Decades ago, astrophysicists brimmed with hope of discovering dark matter, the unseen mass that lets galaxies spin far faster than their stars’ gravity would allow by itself. But underground traps set on Earth to capture supposed dark particles have now spent years measuring nothing but subterranean silence.

There should be five times as much dark matter around us as normal everyday matter, the stuff of stars, planets and people. So the failure to find this missing chunk of the universe—seen most recently in new results from the XENONnT experiment (in which I participated)—has sent physicists scrambling for an explanation. But most such attempts simply tweak an existing theory or turn to battle-worn alternatives just to propose more of the same: huge experimental efforts to build the most sensitive instruments ever, only for them to look at nothing.

If astrophysicists don’t take big, new and different swings at dark matter, the search will only stagnate until it atrophies. Fortunately, the alarming reality that we’re on the wrong track has led some back the drawing board to seek out new avenues for discovery rather than retreading old ground. These more ambitious, sometimes radical and farfetched, ideas, whether they succeed or not, at least attempt to reckon with the dire situation.

A Fuzzier Possibility

As Earth-bound detectors fail, desperate physicists have begun looking to the sky for answers. One new kind of dark matter search would, for example, look for galaxies with distortions symptomatic of “fuzzy dark matter.” This theory considers dark matter particles as so incredibly lightweight that they act like waves instead of particles. Rather than a tiny, localized bundle of mass shooting through the Earth like an invisible bullet, a fuzzy dark matter particle is everywhere in the galaxy at once, like how you can tune into the same satellite radio station in both New York and L.A.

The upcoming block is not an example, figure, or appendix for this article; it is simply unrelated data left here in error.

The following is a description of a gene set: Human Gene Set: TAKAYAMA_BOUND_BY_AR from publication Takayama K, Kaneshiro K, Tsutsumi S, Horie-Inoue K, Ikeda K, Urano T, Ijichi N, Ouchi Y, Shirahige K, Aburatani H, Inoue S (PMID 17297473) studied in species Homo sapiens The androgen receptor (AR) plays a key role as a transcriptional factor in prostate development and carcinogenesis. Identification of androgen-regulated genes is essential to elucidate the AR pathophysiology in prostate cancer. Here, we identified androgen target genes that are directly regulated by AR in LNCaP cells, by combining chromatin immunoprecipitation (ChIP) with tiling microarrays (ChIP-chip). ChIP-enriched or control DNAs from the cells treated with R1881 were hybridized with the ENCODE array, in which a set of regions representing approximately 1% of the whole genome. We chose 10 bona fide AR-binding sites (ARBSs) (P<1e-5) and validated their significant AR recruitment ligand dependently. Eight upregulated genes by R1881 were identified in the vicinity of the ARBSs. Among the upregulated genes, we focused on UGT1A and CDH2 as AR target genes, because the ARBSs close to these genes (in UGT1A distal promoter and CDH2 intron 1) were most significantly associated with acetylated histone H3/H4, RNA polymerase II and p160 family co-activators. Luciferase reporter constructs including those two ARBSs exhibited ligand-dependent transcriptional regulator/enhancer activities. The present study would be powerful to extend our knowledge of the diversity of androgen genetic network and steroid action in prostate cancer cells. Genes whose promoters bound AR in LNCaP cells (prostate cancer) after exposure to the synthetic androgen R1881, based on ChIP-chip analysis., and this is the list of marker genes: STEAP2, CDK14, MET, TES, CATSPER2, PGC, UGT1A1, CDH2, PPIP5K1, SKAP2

On a galactic scale, fuzzy dark matter forms an underlying bath of undulating waves, buzzing together like a quiet static fuzz. Their combined gravity still holds the galaxy together, but the diffuse, fuzzy particles never smash into an atom like traditional particles, so you can never see them in a detector on Earth—which would explain our experimental failures thus far.

Versions of this idea have floated around for decades, but new energy has poured in recently as theorists realized that this kind of dark matter could have characteristic effects on galaxies that we can look for with the right kind of telescope. For instance, this wavy fuzz would form natural peaks and valleys across the galaxy as a result of the interference of so many wave-particles piled together. By carefully tracking the motion of stars in galaxies, we may be able to see signs of these variations, proving the rippling nature of the galactic glue.

These astronomical signatures make fuzzy dark matter especially attractive in an era of dwindling hope for underground dark matter searches.

Gravitational Detectors

Some ambitious experimentalists are starting to explore the use of modern quantum mechanical sensors to register the tiny gravitational pull of individual dark matter particles zooming through Earth. Dark matter’s gravity, they fear, could be its only connection to the world of regular matter.